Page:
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Thursday, 4 July 2019
Page: 364

Economy


Mr ALBANESE (GrayndlerLeader of the Opposition) (15:15): My question is again addressed to the Prime Minister. Why has the national economy fallen from the eighth-fastest growing economy in the OECD when they were elected in 2013 to the 20th today?


Mr MORRISON (CookPrime Minister and Minister for the Public Service) (15:15): I'm pleased to see that the Leader of the Opposition is being very inclusive with his new team today—very inclusive! Apparently they're a team of one on that side. I suspect that speaks volumes about the support for the Leader of the Opposition.

GDP growth, the growth of the economy today, is stronger than every G7 economy except the United States. We are in the 28th year of uninterrupted growth. Our economy, when I was recently at the G20, is the economy that other world leaders want to know more about because of its success. One of the reasons they want to know that is because 1.4 million jobs have been created on the watch of this government since we were first elected in 2013 and, importantly, it was at a growth of 2.9 per cent a year—2.9 per cent a year in jobs growth. When the Labor Party left office it was 0.2 per cent. So the rapid growth in employment speaks volumes about the Australian economy.

The Reserve Bank have said very clearly in their most recent statement that the Australian economy is growing, that the consumption growth looks forward, that the employment growth has continued to be strong, that a further gradual lift in wages growth is still expected and that there are tentative signs that prices are stabilising in the housing market in Sydney and Melbourne. We are creating 1,000 jobs a day. The alternative being offered by the Leader of the Opposition at the last election and that he now seeks to carry forward—

The SPEAKER: The Leader of the Opposition on a point of order.

Mr Albanese: This was one of the shortest questions ever asked of you—

The SPEAKER: No, I don't want to have a discussion.

Mr Albanese: Relevance—he needs to answer why it was eighth and now it's 20th. Why?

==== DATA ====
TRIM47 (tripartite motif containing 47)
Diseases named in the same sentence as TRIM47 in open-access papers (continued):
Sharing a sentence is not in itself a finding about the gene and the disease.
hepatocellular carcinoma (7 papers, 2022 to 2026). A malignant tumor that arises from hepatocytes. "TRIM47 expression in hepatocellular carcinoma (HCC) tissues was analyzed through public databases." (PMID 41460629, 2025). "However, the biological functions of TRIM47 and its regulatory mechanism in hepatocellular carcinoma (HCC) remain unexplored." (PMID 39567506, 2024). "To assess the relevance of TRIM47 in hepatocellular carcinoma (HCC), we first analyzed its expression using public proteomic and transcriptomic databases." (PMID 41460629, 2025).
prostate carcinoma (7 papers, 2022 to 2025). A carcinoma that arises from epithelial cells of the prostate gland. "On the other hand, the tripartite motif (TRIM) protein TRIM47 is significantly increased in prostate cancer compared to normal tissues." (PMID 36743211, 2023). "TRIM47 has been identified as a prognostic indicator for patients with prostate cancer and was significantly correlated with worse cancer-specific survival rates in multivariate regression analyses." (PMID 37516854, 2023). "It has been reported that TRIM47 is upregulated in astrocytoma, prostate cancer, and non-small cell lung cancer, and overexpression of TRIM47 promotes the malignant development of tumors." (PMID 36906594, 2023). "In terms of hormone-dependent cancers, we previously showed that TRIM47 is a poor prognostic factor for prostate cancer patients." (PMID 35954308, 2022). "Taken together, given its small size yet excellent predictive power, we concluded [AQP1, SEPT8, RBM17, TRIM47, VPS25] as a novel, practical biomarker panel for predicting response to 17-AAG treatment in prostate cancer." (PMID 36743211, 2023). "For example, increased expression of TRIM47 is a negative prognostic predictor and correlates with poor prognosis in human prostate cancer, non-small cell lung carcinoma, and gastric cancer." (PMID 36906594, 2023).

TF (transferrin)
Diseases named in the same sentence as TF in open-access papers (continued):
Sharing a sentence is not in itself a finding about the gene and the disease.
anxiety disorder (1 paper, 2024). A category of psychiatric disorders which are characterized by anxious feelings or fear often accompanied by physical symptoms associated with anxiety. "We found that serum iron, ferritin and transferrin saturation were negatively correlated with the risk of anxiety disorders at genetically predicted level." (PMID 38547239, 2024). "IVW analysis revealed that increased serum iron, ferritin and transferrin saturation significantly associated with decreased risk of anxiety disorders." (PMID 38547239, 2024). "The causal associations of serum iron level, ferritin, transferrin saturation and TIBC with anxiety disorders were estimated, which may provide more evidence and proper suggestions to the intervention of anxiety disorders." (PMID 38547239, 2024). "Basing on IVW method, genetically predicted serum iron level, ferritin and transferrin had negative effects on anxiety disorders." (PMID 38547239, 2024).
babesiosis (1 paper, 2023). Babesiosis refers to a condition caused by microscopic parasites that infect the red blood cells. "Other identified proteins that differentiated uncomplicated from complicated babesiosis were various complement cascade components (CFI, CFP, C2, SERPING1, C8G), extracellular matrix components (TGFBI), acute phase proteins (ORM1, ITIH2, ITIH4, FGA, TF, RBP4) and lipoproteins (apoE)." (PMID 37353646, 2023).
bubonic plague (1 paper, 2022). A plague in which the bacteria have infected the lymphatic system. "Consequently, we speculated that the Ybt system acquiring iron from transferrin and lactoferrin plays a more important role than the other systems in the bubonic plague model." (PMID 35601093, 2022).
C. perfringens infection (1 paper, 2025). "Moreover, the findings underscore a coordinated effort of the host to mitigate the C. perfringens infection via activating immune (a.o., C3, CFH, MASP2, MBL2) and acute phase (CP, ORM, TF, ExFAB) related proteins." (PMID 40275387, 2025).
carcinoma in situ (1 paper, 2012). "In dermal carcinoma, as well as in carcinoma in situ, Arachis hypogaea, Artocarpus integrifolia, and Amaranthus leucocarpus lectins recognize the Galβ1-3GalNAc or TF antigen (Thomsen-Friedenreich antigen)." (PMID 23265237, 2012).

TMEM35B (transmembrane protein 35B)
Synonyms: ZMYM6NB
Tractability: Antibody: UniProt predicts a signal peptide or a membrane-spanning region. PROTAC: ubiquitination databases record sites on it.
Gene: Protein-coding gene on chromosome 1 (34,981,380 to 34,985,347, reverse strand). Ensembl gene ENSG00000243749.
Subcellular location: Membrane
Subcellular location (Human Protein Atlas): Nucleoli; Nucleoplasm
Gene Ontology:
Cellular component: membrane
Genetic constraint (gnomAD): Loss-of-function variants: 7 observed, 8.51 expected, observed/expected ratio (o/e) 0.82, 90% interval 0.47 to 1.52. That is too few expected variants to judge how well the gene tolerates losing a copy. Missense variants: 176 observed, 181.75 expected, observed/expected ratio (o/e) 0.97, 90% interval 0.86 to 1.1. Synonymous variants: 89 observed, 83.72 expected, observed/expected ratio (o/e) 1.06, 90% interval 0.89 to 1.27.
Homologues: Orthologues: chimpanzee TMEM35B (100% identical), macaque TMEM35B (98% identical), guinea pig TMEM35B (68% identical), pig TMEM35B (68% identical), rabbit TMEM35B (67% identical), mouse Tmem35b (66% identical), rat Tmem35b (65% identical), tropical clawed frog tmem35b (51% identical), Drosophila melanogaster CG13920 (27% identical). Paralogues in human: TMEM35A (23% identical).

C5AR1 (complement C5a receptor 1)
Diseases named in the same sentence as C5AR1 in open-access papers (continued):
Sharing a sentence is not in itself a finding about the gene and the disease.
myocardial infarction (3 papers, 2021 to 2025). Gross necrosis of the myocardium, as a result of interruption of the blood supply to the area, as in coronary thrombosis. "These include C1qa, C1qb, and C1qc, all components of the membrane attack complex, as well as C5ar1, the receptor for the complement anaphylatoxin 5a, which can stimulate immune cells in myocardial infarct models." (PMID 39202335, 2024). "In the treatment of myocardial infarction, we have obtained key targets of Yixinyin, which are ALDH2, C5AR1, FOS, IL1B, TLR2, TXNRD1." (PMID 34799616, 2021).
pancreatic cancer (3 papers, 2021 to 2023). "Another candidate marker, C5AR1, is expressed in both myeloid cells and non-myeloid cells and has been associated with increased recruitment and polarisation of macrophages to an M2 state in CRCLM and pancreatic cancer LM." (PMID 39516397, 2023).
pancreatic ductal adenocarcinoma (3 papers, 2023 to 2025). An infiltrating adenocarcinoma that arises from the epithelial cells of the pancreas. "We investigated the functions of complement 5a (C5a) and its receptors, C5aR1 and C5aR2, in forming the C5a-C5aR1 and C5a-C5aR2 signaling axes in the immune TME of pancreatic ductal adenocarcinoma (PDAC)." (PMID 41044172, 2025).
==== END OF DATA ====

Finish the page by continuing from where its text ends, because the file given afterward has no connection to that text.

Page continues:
The SPEAKER: I think the Prime Minister is in order. There can be more than one reason.

Mr MORRISON: Our government is going to get on with the job of continuing to strengthen our economy. Our side of the House believes in tax relief. The Labor Party have come into this place this week and they have said to Australians that they have learnt nothing about the need to let them keep more of what they earn. What is it about tax relief and tax cuts that the Labor Party are so opposed to? Why do they cling to this outdated and moribund view that says you have to tax Australians more to grow the economy? We took an economic plan to the Australian people, which they endorsed. They rejected the Labor Party's plan of higher taxes. What is it about higher taxes that the Labor Party are so obsessed with that means they remain shackled to this view of the world?

The SPEAKER: Has the Prime Minister concluded his answer?

Mr MORRISON: No.

The SPEAKER: The Leader of the Opposition on a point of order.

Mr Albanese: It goes to relevance. They've been in government since 2013—

The SPEAKER: I'll ask the Leader of the Opposition to resume his seat and I'll give him the benefit of the doubt. The standing orders, which I think he was responsible for introducing, say that you can only bring up a point of order on relevance once in an answer.

Mr Burke: Raising a point of order under 91(e): in your earlier ruling, you said that the Prime Minister was in order based on the issues he was talking about then. Now he's gone down a completely different path, which is not consistent with the ruling you made.

The SPEAKER: I thank the Manager of Opposition Business for his point of order, but I'm the judge of whether the Prime Minister's being relevant. I am going to hear him for the next up to 19 seconds.

Mr MORRISON: The final say on who was better to manage the Australian economy was rendered by the Australian people at the last election, and it was the coalition government of the Liberals and Nationals. The Australian people have had their say on the economy, and they voted for the coalition government. (Time expired)